- © 2015 Society of Economic Geologists.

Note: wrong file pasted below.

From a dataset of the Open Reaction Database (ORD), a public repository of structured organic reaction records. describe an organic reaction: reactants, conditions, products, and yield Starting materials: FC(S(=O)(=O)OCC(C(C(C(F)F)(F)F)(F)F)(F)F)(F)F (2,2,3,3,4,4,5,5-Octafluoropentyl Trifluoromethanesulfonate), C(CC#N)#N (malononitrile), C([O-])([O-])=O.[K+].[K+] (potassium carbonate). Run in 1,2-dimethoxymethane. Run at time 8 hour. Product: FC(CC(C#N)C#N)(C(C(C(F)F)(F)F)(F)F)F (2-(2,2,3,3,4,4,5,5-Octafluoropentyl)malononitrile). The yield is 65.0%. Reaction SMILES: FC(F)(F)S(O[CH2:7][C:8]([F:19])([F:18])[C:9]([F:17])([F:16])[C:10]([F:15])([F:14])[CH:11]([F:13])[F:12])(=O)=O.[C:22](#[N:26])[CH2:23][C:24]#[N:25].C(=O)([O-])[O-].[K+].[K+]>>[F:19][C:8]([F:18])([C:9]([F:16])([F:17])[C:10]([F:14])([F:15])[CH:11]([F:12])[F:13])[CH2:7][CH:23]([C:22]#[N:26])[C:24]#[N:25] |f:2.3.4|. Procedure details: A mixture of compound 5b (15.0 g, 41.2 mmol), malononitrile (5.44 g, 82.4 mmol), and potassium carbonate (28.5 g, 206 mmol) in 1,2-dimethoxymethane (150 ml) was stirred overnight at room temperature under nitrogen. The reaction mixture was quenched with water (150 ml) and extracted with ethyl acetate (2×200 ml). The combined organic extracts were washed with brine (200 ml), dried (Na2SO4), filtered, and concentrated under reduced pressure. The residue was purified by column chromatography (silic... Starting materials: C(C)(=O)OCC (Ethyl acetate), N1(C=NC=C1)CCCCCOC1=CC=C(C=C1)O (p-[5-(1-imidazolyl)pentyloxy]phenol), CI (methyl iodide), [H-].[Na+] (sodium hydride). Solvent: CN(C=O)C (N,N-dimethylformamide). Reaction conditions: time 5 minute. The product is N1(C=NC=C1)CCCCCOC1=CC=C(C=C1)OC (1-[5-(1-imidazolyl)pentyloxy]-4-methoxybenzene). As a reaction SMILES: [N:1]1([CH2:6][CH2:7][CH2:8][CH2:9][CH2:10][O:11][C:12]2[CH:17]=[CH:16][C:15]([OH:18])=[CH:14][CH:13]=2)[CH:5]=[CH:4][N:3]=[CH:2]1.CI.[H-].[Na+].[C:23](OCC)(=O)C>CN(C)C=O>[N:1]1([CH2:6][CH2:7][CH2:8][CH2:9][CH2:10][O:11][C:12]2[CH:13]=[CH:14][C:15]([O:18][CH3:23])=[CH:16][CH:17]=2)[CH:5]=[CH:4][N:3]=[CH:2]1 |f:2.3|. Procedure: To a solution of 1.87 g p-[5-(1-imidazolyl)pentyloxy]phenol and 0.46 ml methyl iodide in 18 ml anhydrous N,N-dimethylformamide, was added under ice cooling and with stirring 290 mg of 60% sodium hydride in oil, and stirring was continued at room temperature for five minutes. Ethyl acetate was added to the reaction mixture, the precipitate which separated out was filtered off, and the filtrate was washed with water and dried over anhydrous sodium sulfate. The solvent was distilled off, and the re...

The Middle Cambrian Mount Read Volcanics of western Tasmania, Australia, host several world-class volcanic-hosted massive sulfide (VHMS) deposits, representing a wide range of deposit styles. Although the deposits and their host sequences are variably deformed and locally preserve spectacular examples of primary textures and structures, rapid lateral and vertical facies changes, and faults with uncertain sense and magnitude of displacement, have made it impossible to correlate stratigraphy across the belt. Previous dating studies in the area have yielded relatively imprecise crystallization ages. We have employed the chemical abrasion isotope dilution thermal ionization mass spectroscopy (ID-TIMS) U-Pb zircon method to obtain highly precise crystallization ages for a total of 18 samples of volcanic and intrusive rock units from throughout the Mount Read Volcanics and underlying mafic-ultramafic complexes. The new data permit detailed resolution of age relationships within the belt. The study establishes an age of 516.0 ± 0.9 Ma for the McIvor Hill gabbro, which is part of a mafic-ultramafic complex interpreted to underlie the Mount Read Volcanics. Magmatism in the central Mount Read Volcanics lasted at least 12.7 m.y., from 506.8 ± 1.0 Ma for a massive dacite unit in the lower part of the Central Volcanic Complex to 496.0 ± 0.9 Ma for a welded ignimbrite in the lower Tyndall Group. Together with previous age constraints, results of the study provide a precise chronostratigraphic framework for magmatism and VHMS deposit formation within the Mount Read Volcanics. The precise age data indicate that, north of the Henty fault, magmatism occurred in three discrete pulses, at least two of which were separated by periods of sedimentation. We demonstrate that VHMS deposits in the Mount Lyell, Roseberry-Hercules, and Que-Hellyer districts, comprising the majority of the known, significant VHMS deposits in the belt, formed within a narrow time interval at ~500 ± 1 Ma, at a relatively late stage in the evolution of the belt. Some of the larger intrusions in the belt (e.g., the Bonds Range porphyry; 500.4 ± 0.8 Ma) were emplaced contemporaneously with VHMS deposit formation; however, other bodies such as the Murchison granite (497.3 ± 0.9 Ma) are younger than the deposits and are unlikely to have been involved in their genesis as has previously been suggested. These conclusions will aid explorers in targeting VHMS mineralization in the Mount Read Volcanics.